NEW YORK — What better way to introduce a new exhibit at Harlem's National Jazz Museum than with a little jazz?

What You Need To Know

  • The new exhibit, "The Soul of Jazz:  An American Adventure" is open now at the National Museum of Jazz in Harlem

  • Joe Gardner, the main character in the Disney/Pixar animated film, "Soul", takes visitors on virtual journey through the history of jazz

  • The exhibit features jazz artifacts like Duke Ellington's white piano and Louis Armstrong's trumpet

The Courtney Wright Quartet joined execs from Disney Pixar, New York City and the museum to celebrate "The Soul of Jazz:  An American Adventure" which opened on February 10.

Tim Porter, the museum's board chairman, said it's this kind of collaboration the ensures this distinctly American art form, born in the African American communities of New Orleans, will always be relevant.

"The future of jazz is assured, more exciting and more accessible because of this partnership with Disney," Porter said.

The partnership is a collaboration between the museum and Disney/Pixar, producers of the animated hit, "Soul", which inspired the exhibit.

The virtual tour guide on this journey through the history of jazz is Joe Gardner, the main character in "Soul", a music teacher and wannabe professional Jazz pianist who finally gets the gig of his dreams only to watch it disappear.

Joe takes guests through the places where jazz grew into an art form, introduces the people who made it happen, and shows off the instruments that turned their music into magic, like Duke Ellington's white piano, Louis Armstrong's trumpet, and Billy Taylor's sketches.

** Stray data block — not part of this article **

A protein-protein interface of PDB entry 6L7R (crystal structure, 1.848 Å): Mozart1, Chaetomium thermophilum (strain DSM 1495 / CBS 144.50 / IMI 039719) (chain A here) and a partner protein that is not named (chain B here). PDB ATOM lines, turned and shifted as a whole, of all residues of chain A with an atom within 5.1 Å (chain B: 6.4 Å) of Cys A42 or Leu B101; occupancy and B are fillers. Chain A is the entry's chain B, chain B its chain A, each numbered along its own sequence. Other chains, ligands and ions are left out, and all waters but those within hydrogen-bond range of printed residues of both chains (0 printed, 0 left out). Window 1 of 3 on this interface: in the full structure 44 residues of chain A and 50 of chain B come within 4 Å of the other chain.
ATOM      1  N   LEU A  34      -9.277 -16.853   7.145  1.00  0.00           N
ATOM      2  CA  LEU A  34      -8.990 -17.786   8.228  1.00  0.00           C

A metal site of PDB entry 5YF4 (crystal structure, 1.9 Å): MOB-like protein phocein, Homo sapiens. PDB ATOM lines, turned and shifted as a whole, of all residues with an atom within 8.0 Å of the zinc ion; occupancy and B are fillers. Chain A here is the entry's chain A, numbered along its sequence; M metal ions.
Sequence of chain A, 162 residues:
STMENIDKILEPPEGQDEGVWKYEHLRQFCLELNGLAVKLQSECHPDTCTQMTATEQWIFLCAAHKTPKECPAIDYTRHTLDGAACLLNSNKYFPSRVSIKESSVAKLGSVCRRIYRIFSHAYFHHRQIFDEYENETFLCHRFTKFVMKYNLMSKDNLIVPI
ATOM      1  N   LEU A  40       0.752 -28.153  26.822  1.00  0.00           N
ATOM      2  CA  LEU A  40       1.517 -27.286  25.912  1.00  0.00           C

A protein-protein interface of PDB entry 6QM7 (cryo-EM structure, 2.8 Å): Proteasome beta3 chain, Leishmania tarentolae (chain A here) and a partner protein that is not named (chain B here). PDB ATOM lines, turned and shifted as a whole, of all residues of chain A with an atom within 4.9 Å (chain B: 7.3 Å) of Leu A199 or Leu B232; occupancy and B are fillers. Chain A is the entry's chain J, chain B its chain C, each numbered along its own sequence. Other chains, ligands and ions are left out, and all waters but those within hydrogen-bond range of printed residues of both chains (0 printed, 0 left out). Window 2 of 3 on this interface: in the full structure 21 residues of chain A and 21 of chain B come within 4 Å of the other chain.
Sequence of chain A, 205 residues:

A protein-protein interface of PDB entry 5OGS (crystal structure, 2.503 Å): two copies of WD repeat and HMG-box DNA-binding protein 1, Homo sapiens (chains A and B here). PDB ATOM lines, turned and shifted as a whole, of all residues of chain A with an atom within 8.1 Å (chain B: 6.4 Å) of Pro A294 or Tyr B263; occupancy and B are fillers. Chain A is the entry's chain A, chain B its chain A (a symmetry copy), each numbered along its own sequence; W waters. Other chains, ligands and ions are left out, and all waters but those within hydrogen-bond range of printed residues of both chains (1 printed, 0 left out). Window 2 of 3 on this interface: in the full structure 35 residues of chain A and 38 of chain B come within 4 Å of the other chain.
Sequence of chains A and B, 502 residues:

Musician Jon Batiste was a consultant on the film. He says jazz is about more than music, it's woven into the racial history of  America.

"You think about jazz and you think about the history of America, the history of Black people and the history of all people with jazz," said Batiste. "It's very democratic, it's very open to co-creation, open to all heritage, co-existing, intermingling, creating new forms of jazz through that intermingling. I could go on and on about how profound that is."

It's especilly profound, because jazz provided part the soundtrack for the civil rights movement with its musicians playing a part in the march on Washington. The museum's executive director, Tracy Hyter-Suffern, says telling these stories is what makes this exhibition enjoyable and important.

"We welcome the people of Harlem, the people of New York City and people around the globe to the jazz in Harlem experience," said Hyter-Suffern. "We are doing everything we can to make jazz accessible to every person on the planet."

"The Soul of Jazz: An American Adventure" exhibit will be open in Harlem until August 31.